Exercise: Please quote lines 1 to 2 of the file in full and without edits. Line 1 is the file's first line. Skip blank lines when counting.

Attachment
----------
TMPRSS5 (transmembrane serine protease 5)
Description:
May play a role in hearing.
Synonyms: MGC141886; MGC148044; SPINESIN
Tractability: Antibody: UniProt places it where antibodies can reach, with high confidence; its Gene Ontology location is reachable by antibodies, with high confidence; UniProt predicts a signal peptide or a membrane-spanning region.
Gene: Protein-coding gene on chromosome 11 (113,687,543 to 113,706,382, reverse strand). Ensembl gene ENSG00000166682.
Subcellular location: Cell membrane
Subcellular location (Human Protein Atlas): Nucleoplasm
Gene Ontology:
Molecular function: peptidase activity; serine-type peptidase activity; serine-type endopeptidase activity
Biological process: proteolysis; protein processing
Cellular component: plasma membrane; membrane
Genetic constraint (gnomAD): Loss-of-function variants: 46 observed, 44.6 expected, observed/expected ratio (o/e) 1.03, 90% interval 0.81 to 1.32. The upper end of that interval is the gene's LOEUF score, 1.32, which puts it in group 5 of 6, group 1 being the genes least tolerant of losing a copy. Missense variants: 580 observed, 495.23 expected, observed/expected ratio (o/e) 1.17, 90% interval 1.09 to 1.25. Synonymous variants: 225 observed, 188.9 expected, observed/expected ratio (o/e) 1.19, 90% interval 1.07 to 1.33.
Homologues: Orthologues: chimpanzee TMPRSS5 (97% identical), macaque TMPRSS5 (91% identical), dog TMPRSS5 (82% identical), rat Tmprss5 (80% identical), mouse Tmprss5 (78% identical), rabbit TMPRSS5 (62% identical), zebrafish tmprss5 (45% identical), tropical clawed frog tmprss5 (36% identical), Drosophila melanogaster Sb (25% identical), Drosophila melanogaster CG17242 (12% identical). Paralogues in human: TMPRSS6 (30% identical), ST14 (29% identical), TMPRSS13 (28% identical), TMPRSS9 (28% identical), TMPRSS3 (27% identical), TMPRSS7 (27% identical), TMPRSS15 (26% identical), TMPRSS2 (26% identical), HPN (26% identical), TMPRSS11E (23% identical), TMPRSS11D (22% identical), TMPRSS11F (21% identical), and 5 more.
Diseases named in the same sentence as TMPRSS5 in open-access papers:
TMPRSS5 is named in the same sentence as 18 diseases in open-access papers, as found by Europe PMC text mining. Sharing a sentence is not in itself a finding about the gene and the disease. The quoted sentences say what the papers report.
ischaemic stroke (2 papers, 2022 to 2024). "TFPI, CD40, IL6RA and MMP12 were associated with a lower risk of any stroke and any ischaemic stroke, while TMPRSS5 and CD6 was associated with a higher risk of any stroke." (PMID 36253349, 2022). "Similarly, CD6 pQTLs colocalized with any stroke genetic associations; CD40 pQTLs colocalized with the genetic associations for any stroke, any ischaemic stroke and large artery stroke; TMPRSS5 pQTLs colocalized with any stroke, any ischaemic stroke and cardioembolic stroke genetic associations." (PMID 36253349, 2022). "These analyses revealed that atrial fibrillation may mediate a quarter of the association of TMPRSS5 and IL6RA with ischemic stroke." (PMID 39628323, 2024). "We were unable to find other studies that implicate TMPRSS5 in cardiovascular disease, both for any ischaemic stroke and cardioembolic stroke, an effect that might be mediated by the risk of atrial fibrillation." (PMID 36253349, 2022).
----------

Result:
TMPRSS5 (transmembrane serine protease 5)
Description: